Article 3 - KOI Pond Filters -
Koi Pond Filters
Clear water in your Koi pond does not necessarily mean clean water,
it may contain colorless impurities, such as ammonia and nitrite,
that are harmful and can kill koi. Koi excrete urine and produce
faeces in the Koi pond, and ammonia is excreted through the gill
membranes. It is the job of the pond filter to remove waste from
the Koi pond which in the wild would be diluted by the large volume
of water or washed away by moving water.
Most pond filter media involved in maintaining a Koi pond have
a mechanical function. Settlement chambers allow gravity to drag
the solid waste out of the Koi pond 's water by slowing the water
flow. Such chambers usually come first in a filter. A vortex unit
provides greater settlement, the water in the Koi pond moves in
a circular movement allowing solids to gather in the centre where
they can be removed. In addition to baffle plates within the pond
filter which slow the incoming water, brushes or matting can be
used to strain the water of the Koi pond.
Biological filtration of the Koi pond relies on specific bacteria
to break down toxic waste products to less harmful substances. The
first stage is the breakdown of ammonia to nitrite in the Koi pond
by nitrifying bacteria, most important of which is Nitrosomonas.
The second stage is the conversion of nitrite to nitrate by Nitrobacter.
Both of these groups of bacteria are aerobic (need oxygen to live),
sediment building up in the Koi pond 's pond filter will deplete
the oxygen levels so it is important to keep sediment in the pond
filter to a minimum by having a settlement chamber first and by
cleaning the filter out occasionally (but not using tap water as
the chlorine will kill the bacteria).
A variety of different Koi pond filter media are available to put
in the filter, materials such as gravel, matting, hair rollers,
foam, and Canterbury spar are all suitable as they provide lots
of surfaces for the bacteria to live on.
A biological Koi pond filter will take weeks or months to mature
cultures of nitrifying bacteria are widely available and will speed
up the process. The process of Koi pond chemical filtration involved
activated carbon removing ammonia and other organic waste products
by adsorption, this means that the waste substances become linked
to the surface of the carbon. When the surface is 'full up' it has
to be replaced.
If a large Koi pond biological filter is present chemical filtration
should not be needed, but it is good to use while the biological
filter is maturing or isn't big enough for the pond. Some Koi pond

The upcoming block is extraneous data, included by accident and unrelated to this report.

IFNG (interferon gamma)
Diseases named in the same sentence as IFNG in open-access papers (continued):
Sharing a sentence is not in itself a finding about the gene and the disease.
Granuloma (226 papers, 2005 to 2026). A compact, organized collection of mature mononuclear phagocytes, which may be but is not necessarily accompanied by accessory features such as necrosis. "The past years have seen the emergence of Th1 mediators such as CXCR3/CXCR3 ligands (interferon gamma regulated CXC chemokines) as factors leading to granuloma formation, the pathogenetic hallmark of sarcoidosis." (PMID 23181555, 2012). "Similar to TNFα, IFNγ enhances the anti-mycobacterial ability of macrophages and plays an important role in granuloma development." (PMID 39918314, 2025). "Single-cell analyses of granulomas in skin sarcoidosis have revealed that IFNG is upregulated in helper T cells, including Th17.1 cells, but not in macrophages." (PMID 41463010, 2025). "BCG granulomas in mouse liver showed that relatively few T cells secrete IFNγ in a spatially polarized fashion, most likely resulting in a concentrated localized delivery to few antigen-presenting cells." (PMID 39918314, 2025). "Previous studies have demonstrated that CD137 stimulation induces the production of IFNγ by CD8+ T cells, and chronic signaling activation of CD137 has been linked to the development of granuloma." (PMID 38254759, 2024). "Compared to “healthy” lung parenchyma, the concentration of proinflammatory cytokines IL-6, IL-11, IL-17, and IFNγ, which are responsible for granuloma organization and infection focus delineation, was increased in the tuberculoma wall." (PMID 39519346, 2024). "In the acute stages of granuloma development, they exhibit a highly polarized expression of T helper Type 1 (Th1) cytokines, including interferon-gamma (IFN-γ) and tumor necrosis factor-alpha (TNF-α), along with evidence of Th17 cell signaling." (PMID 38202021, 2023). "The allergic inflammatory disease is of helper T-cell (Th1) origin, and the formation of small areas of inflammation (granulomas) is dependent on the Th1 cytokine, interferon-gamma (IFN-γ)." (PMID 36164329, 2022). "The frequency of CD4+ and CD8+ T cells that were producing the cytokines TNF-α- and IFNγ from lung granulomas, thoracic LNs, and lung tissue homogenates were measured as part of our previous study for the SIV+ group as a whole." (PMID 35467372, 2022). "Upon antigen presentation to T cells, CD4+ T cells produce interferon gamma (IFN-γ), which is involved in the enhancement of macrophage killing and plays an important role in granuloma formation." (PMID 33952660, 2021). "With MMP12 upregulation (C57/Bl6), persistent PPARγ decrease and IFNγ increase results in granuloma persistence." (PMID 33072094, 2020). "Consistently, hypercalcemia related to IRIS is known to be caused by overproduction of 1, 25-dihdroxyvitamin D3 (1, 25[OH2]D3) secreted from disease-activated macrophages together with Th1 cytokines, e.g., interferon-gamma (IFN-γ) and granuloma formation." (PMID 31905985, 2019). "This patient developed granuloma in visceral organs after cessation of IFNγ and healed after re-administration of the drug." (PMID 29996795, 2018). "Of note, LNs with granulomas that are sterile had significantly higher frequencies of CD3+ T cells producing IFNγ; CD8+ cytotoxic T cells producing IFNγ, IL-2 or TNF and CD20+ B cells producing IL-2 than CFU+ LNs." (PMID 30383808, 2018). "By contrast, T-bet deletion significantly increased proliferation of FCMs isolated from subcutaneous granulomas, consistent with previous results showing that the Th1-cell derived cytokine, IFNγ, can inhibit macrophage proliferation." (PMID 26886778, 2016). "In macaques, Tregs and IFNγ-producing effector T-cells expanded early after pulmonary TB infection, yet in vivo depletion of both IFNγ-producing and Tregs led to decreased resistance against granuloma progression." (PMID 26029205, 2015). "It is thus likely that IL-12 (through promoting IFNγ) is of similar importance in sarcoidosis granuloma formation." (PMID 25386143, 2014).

keepers use a sand filter as a final stage to 'polish' the water.
The Koi pond's water is passed under high pressure through sand
and comes out very clear, bacterial activity also takes place in
the sand filter. Sand filters are expensive though, and you can't
make one yourself because of the high pressure involved.
Biological filtration turns Koi pond's ammonia into nitrate which
is harmless to fish (unless at extremely high levels) but the disadvantage
of this is that algae love nitrate and you get an algal bloom. There
are two types of algae problems, green water and blanket weed. Green
water is caused by microscopic algae in the water, it is not harmful
to koi, actually it is beneficial, the koi eat the algae and it
enhances their colour, but you can't see them! Also in summer the
algae use oxygen and leave the Koi pond fish gasping. There are
various ways to get rid of the algae: a vegetable filter, plants
will use the nitrate so it is not available for the algae; an ultra
violet (UV) filter kills the algae as it passes through; algicide
chemicals can be used but the problem will just recur; magnets placed
on the filter pipe will disrupt algae cells internally, killing
them or preventing them reproducing. Blanket weed is filamentous
algae and forms long green strands, it is not really a problem,
it uses up nitrate and stops green water occurring, but it is unsightly.
Vegetable filtration, algicides and magnets will all work on blanket
weed, but UV filtration will not as the algae has to pass through
the filter to be killed and blanket weed is attached to the pond
Koi pond filters need to be cleaned occasionally to remove sediment,
take this into account when building one. Add a bottom drain to
each filter chamber so that sediment can be let out, it makes cleaning
much easier. Another thing that makes cleaning easier is to put
filter medium in net bags, not just pour it in all at once, as it
can then be more easily removed, one bag at a time.
One last important thing, never ever put tap water in a mature
filter, it will kill all the bacteria and you will have to let it
mature all over again.
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